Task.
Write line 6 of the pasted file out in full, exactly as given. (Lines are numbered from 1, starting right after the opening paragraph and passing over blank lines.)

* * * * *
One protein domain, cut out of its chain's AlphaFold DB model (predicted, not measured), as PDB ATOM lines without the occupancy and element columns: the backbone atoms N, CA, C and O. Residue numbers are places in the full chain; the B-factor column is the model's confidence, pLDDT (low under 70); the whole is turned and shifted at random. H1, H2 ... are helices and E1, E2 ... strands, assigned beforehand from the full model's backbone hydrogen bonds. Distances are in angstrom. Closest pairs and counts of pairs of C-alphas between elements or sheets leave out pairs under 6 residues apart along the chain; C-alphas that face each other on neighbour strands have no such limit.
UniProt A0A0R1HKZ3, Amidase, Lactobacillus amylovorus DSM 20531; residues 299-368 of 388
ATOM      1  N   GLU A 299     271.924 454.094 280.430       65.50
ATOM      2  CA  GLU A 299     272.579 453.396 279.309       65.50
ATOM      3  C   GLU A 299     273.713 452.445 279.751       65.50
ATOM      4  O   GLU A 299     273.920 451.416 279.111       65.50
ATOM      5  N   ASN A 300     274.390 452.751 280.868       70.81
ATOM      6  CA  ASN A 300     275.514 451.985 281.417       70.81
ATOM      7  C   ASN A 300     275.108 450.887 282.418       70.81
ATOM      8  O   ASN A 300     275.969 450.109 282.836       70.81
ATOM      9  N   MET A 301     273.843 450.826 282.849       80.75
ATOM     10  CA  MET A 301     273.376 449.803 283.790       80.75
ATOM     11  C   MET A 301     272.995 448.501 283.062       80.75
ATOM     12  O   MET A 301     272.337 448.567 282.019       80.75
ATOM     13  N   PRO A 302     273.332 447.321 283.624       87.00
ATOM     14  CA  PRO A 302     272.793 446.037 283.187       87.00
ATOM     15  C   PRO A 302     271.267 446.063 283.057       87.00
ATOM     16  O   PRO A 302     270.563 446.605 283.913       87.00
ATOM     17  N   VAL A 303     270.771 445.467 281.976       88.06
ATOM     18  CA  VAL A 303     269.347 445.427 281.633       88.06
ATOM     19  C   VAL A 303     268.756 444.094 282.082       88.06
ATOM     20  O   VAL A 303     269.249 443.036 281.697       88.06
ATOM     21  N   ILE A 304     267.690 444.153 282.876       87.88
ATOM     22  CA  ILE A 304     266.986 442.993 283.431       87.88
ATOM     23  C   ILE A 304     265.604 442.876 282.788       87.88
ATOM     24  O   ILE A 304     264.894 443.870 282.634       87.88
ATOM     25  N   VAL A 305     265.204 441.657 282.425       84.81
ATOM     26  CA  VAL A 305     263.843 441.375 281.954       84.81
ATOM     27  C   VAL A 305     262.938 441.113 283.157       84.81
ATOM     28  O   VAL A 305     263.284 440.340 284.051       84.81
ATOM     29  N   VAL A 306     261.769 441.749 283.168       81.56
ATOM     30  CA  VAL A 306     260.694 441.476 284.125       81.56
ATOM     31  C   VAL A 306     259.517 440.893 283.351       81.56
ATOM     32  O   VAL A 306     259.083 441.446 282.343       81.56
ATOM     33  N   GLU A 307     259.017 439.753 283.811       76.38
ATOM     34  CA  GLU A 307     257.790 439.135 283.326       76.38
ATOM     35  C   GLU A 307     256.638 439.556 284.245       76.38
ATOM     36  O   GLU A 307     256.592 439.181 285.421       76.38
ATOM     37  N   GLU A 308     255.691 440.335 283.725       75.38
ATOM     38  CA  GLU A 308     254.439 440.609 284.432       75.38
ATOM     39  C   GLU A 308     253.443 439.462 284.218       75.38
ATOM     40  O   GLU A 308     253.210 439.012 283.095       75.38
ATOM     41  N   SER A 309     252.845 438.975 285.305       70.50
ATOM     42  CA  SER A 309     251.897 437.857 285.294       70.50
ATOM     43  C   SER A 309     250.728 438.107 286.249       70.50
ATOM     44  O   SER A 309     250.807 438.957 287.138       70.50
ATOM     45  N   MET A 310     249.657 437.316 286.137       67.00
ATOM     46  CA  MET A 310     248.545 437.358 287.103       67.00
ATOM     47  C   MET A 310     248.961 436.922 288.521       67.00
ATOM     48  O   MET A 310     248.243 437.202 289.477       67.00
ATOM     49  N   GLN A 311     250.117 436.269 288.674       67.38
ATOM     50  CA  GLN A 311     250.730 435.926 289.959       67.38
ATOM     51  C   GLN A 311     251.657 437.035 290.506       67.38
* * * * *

ATOM      5  N   ASN A 300     274.390 452.751 280.868       70.81